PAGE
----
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Bill To Ban Barges In Hudson Valley Awaiting Cuomo's Approval

Peekskill Legislator John Testa has been at the forefront of efforts to spurn the Coast Guard's barge anchorage proposal.
Peekskill Legislator John Testa has been at the forefront of efforts to spurn the Coast Guard's barge anchorage proposal. Photo Credit: Contributed
Congressman Eliot Engel co-sponsored the legislation that would make it illegal to create barge anchorage sites in the Hudson River.
Congressman Eliot Engel co-sponsored the legislation that would make it illegal to create barge anchorage sites in the Hudson River. Photo Credit: Contributed

A bill to prevent the creation of anchorage sites in the Hudson River has passed the New York State Assembly and Senate, and will now head to Gov. Andrew Cuomo’s desk before it can be signed into law.

Earlier this year, bi-partisan Hudson Valley officials came together at the Yonkers waterfront to announce additional legislation that would stop the U.S. Coast Guard’s proposal that includes the installation of 16 anchor berths across 715 acres on the water between Yonkers and Dobbs Ferry.

Last year, the Westchester County Board of Legislators unanimously passed a resolution opposing the Coast Guard’s plan. The resolution was proposed by Minority Leader John Testa and reviewed by the Board of Legislation’s Infrastructure Committee.

“Westchester is the first county to pass a resolution against the plan, and I hope other counties along the Hudson River follow our lead,” Testa said in a statement. “The resolution should send a strong message to the Coast Guard and federal government that both Republicans and Democrats on the Westchester County Board of Legislators stand in opposition to the proposal to park barges laden with oil up and down the Hudson River just off the waterfronts of our communities.”

In March, Congressmen Sean Patrick Maloney and Eliot Engel announced the new legislation to ban the barges. The legislation would make it illegal to create such anchorage sites within five miles of superfund sites, a nuclear power station, a site on the National Register of Historic Places, near endangered species or other “critical areas.”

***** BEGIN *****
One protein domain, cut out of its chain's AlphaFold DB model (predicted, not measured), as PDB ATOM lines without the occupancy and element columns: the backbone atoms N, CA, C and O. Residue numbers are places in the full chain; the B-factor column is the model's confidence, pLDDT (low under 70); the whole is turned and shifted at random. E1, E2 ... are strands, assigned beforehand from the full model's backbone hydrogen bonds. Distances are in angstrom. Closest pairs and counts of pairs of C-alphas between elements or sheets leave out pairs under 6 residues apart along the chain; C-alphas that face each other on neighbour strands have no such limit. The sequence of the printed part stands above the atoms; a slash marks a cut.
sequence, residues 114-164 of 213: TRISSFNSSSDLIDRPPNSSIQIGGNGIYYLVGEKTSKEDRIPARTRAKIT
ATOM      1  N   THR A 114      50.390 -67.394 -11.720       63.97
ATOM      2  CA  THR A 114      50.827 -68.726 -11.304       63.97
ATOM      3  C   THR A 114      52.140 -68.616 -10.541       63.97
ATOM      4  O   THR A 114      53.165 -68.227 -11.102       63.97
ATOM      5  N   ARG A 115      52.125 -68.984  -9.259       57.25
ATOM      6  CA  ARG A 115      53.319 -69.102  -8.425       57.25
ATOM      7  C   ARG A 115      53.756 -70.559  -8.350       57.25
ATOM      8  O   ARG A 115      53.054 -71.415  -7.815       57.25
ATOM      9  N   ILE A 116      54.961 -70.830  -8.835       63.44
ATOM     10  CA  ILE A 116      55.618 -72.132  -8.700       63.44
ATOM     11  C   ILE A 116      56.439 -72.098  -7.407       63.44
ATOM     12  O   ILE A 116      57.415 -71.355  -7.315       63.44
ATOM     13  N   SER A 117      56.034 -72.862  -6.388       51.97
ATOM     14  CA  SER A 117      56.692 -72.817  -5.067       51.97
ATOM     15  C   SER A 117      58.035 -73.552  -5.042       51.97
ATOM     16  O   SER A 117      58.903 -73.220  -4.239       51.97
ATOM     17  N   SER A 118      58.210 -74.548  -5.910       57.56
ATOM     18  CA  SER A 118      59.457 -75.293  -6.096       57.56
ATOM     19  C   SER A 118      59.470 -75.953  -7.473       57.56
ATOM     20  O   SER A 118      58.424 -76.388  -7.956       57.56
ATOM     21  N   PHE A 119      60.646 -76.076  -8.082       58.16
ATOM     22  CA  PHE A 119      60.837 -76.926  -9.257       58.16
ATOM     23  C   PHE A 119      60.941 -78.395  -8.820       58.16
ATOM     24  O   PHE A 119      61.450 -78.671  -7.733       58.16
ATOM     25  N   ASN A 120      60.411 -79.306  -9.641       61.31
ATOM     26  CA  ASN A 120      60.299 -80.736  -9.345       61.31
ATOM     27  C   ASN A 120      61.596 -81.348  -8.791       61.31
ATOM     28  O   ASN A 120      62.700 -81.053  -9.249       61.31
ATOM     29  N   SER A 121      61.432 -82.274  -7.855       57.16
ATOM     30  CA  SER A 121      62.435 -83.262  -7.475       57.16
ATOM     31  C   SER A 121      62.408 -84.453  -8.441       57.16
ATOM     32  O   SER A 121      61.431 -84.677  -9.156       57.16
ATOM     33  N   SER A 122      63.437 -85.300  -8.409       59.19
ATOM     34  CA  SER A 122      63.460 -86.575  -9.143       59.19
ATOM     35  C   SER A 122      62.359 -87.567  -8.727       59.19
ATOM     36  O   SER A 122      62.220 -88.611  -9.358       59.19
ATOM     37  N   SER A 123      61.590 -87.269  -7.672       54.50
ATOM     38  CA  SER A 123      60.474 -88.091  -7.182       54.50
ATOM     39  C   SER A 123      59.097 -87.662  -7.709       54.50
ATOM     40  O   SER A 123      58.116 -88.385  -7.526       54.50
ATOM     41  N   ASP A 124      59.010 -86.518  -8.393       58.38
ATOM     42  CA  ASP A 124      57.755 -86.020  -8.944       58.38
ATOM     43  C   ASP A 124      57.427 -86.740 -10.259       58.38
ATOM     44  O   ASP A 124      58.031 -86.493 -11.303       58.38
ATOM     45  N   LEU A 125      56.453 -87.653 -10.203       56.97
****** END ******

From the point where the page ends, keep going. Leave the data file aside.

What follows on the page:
“When it comes to anchorages, my message is simple,” Maloney said at the time. “We don’t want them, we don’t need them and working together, we’re going to kill this proposal. This has not been a partisan issue in the Hudson Valley. You’ve seen Republicans and Democrats working together on this.

“My legislation would make it illegal for the Department of Homeland Security and the Coast Guard to site these types of anchorage sites within five miles of certain critical areas. In other words, the exact types of locations we have in the Hudson River and the reasons why you wouldn’t want to have additional anchorage sites.”

“The Hudson River offers a unique natural beauty, and these communities tout the proximity to it as an enormous economic asset,” Sen. Andrea Stewart-Cousins added. “These towns have invested millions of dollars to spur economic development along the river under the assumption this beauty would not be infringed upon.

“These anchorages threaten the aesthetic value of the wonderful views the river affords and will obstruct free use of the river for boaters, kayakers, swimmers and others.”

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